Power-sharing talks to continue today after deadline extended again
TALKS at Stormont will continue today as the two largest parties again missed another British government-imposed deadline to restore power-sharing.
Discussions between the DUP and Sinn Féin continued until late last night but with no signs of a breakthrough on key sticking points including a standalone Irish language act.
The talks will resume this morning and could continue into tomorrow as politicians aimed to break the 10-month deadlock.
Secretary of State James Brokenshire had warned both parties that unless there was a breakthrough last night Westminster would have to legislate for a budget.
However that deadline appeared to have been relaxed to allow the discussions to continue.
Mr Brokenshire and the Republic's foreign affairs minister Simon Coveney held meetings with the parties throughout yesterday.
And Sinn Féin president Gerry Adams, along with senior party members Mary Lou McDonald and Pearse Doherty, joined their colleagues' negotiating team.
Earlier, British Prime Minister Theresa May's official spokesman said there were "still significant gaps" between the parties.
He said Mr Brokenshire would update Parliament on the talks later this week.
"We continue to work with the parties on trying to overcome the differences between them and to restore devolved government, which is in the interests of all communities in Northern Ireland," he said.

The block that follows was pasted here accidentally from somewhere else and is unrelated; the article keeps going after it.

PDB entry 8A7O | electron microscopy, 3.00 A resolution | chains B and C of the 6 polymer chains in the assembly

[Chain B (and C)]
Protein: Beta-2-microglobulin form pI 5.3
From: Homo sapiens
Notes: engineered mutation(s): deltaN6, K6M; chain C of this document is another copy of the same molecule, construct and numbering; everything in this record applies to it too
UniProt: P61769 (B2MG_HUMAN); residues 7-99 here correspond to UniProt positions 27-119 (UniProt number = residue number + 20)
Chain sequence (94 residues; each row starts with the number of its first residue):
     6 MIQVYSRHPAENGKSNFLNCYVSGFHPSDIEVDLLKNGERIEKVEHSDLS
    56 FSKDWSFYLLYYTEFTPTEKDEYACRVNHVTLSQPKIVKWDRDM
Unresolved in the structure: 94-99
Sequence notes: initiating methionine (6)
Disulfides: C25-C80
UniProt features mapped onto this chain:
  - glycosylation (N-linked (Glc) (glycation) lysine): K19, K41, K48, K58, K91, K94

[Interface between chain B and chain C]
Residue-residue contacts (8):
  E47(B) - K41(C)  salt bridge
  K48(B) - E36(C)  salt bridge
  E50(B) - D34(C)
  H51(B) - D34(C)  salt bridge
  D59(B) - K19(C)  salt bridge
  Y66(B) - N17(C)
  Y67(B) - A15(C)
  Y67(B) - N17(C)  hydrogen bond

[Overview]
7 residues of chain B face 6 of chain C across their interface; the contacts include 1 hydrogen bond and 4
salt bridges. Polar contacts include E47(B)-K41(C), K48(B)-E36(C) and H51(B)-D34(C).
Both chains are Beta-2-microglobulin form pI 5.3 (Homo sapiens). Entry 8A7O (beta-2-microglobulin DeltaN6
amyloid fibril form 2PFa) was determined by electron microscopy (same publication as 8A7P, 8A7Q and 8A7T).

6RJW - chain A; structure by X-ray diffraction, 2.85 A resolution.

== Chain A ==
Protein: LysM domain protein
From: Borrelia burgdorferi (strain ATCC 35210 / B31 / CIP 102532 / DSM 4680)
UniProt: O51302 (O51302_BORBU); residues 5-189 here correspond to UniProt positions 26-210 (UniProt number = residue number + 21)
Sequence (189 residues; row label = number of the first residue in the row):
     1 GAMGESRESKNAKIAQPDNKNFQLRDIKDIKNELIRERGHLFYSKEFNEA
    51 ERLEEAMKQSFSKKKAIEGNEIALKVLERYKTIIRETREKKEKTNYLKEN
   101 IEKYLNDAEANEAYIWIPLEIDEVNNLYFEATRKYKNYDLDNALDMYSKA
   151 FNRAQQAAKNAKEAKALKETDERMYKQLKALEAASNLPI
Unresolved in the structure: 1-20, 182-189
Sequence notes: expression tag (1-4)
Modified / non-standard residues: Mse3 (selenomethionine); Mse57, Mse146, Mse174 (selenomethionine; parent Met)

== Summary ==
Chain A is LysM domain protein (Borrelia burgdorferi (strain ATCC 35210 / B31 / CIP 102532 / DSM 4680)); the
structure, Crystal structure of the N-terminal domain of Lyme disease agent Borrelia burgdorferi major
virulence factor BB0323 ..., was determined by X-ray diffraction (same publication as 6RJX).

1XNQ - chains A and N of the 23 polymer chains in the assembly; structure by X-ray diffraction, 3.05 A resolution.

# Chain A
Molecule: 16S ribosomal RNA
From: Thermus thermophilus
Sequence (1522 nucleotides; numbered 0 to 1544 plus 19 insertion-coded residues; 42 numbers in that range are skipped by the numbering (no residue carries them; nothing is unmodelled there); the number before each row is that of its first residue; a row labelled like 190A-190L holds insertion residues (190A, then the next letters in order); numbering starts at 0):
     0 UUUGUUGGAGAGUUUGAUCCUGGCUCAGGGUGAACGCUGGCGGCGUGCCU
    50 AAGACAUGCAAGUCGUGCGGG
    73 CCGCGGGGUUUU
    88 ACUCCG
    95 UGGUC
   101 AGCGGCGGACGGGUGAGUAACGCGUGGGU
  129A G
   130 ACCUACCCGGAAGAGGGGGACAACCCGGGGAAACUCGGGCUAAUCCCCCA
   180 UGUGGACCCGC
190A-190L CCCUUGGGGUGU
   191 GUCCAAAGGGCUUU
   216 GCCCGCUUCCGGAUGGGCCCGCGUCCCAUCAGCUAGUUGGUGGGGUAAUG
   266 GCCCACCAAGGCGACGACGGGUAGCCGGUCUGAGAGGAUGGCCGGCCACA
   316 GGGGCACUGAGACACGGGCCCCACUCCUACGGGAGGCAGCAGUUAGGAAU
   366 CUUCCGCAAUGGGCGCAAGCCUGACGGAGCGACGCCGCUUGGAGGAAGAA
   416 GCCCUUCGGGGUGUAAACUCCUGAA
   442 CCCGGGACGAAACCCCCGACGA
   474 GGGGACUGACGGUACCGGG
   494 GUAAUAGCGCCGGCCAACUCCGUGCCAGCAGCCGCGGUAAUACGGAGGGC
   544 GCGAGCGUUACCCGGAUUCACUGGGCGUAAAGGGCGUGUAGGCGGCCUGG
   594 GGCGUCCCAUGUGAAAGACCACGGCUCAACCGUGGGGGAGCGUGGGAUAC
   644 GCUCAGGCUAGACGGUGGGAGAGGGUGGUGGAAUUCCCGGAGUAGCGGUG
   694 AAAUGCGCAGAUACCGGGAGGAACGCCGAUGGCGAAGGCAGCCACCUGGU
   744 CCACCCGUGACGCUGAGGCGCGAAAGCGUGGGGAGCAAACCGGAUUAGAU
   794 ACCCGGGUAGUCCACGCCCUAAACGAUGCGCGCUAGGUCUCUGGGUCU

He said the British government wanted power-sharing to be restored but time was running out.
"James Brokenshire has been clear that the latest we can practically introduce legislation to enable the executive's formation would be this week in order for it to be in time for a new executive to set a budget," he said.
Before the talks resumed yesterday, the DUP said it would not accept "a bad agreement cobbled together to suddenly suit the timetables of others".
Sinn Féin's Conor Murphy said while a deal could still be done it "needs to be a deal for all in our society and not just for the political leaderships of unionism".
SDLP leader Colum Eastwood said his party will not accept direct rule from Westminster but only joint rule from both London and Dublin.
"It would be a significant and serious breach of our political accommodation in the North and therefore must not be the automatic and the only fall-back option," he said.
Meanwhile, Alliance Party leader Naomi Long said MLAs should face a 30% pay cut if a deal to restore devolution is not agreed this week.
"There was a previous assessment that about 70% of what an MLA does is outside the assembly and about 30% is in legislation," she said.
"I think it's about time that the salary was readjusted, at the very least, to reflect that."